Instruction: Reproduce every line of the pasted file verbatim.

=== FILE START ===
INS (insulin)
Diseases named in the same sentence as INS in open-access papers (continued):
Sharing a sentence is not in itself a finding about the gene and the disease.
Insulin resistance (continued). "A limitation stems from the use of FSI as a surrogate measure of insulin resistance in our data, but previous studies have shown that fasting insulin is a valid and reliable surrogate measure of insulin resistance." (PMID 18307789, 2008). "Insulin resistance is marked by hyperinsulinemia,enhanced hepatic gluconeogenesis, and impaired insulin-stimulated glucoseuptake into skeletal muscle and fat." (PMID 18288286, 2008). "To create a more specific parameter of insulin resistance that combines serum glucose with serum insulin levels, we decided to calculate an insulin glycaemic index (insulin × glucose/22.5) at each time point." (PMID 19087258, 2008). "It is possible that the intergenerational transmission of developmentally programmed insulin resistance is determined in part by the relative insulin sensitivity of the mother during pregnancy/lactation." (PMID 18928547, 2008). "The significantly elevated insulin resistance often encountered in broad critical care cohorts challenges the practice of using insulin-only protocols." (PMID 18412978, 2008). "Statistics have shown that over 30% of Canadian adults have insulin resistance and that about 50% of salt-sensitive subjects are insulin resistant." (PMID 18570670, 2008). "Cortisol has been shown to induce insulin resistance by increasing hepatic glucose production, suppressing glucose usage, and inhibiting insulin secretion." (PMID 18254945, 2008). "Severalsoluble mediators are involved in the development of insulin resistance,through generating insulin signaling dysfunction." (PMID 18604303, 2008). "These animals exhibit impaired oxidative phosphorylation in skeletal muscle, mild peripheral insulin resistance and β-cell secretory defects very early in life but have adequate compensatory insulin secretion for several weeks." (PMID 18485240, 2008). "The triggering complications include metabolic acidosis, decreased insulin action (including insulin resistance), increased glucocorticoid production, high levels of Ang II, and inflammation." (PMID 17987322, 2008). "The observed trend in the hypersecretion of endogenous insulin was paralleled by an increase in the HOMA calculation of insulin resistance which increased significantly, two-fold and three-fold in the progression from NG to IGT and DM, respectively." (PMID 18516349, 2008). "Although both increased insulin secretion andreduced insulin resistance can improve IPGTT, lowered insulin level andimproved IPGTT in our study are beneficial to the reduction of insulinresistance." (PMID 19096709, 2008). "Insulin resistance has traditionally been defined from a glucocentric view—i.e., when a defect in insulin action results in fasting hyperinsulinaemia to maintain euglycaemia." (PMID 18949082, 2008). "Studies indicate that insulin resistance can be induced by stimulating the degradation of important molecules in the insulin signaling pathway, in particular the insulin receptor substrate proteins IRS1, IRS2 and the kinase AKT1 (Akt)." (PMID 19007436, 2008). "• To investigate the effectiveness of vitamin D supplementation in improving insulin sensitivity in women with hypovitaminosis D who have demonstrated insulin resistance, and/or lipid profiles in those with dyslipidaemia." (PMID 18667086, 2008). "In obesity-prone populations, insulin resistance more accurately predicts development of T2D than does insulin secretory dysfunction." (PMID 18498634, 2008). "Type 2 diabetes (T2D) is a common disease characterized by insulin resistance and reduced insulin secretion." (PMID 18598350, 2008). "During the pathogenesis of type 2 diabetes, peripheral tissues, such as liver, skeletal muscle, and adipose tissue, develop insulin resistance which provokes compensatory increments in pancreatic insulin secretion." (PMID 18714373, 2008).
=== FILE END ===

INS (insulin)
Diseases named in the same sentence as INS in open-access papers (continued):
Sharing a sentence is not in itself a finding about the gene and the disease.
Insulin resistance (continued). "A limitation stems from the use of FSI as a surrogate measure of insulin resistance in our data, but previous studies have shown that fasting insulin is a valid and reliable surrogate measure of insulin resistance." (PMID 18307789, 2008). "Insulin resistance is marked by hyperinsulinemia,enhanced hepatic gluconeogenesis, and impaired insulin-stimulated glucoseuptake into skeletal muscle and fat." (PMID 18288286, 2008). "To create a more specific parameter of insulin resistance that combines serum glucose with serum insulin levels, we decided to calculate an insulin glycaemic index (insulin × glucose/22.5) at each time point." (PMID 19087258, 2008). "It is possible that the intergenerational transmission of developmentally programmed insulin resistance is determined in part by the relative insulin sensitivity of the mother during pregnancy/lactation." (PMID 18928547, 2008). "The significantly elevated insulin resistance often encountered in broad critical care cohorts challenges the practice of using insulin-only protocols." (PMID 18412978, 2008). "Statistics have shown that over 30% of Canadian adults have insulin resistance and that about 50% of salt-sensitive subjects are insulin resistant." (PMID 18570670, 2008). "Cortisol has been shown to induce insulin resistance by increasing hepatic glucose production, suppressing glucose usage, and inhibiting insulin secretion." (PMID 18254945, 2008). "Severalsoluble mediators are involved in the development of insulin resistance,through generating insulin signaling dysfunction." (PMID 18604303, 2008). "These animals exhibit impaired oxidative phosphorylation in skeletal muscle, mild peripheral insulin resistance and β-cell secretory defects very early in life but have adequate compensatory insulin secretion for several weeks." (PMID 18485240, 2008). "The triggering complications include metabolic acidosis, decreased insulin action (including insulin resistance), increased glucocorticoid production, high levels of Ang II, and inflammation." (PMID 17987322, 2008). "The observed trend in the hypersecretion of endogenous insulin was paralleled by an increase in the HOMA calculation of insulin resistance which increased significantly, two-fold and three-fold in the progression from NG to IGT and DM, respectively." (PMID 18516349, 2008). "Although both increased insulin secretion andreduced insulin resistance can improve IPGTT, lowered insulin level andimproved IPGTT in our study are beneficial to the reduction of insulinresistance." (PMID 19096709, 2008). "Insulin resistance has traditionally been defined from a glucocentric view—i.e., when a defect in insulin action results in fasting hyperinsulinaemia to maintain euglycaemia." (PMID 18949082, 2008). "Studies indicate that insulin resistance can be induced by stimulating the degradation of important molecules in the insulin signaling pathway, in particular the insulin receptor substrate proteins IRS1, IRS2 and the kinase AKT1 (Akt)." (PMID 19007436, 2008). "• To investigate the effectiveness of vitamin D supplementation in improving insulin sensitivity in women with hypovitaminosis D who have demonstrated insulin resistance, and/or lipid profiles in those with dyslipidaemia." (PMID 18667086, 2008). "In obesity-prone populations, insulin resistance more accurately predicts development of T2D than does insulin secretory dysfunction." (PMID 18498634, 2008). "Type 2 diabetes (T2D) is a common disease characterized by insulin resistance and reduced insulin secretion." (PMID 18598350, 2008). "During the pathogenesis of type 2 diabetes, peripheral tissues, such as liver, skeletal muscle, and adipose tissue, develop insulin resistance which provokes compensatory increments in pancreatic insulin secretion." (PMID 18714373, 2008).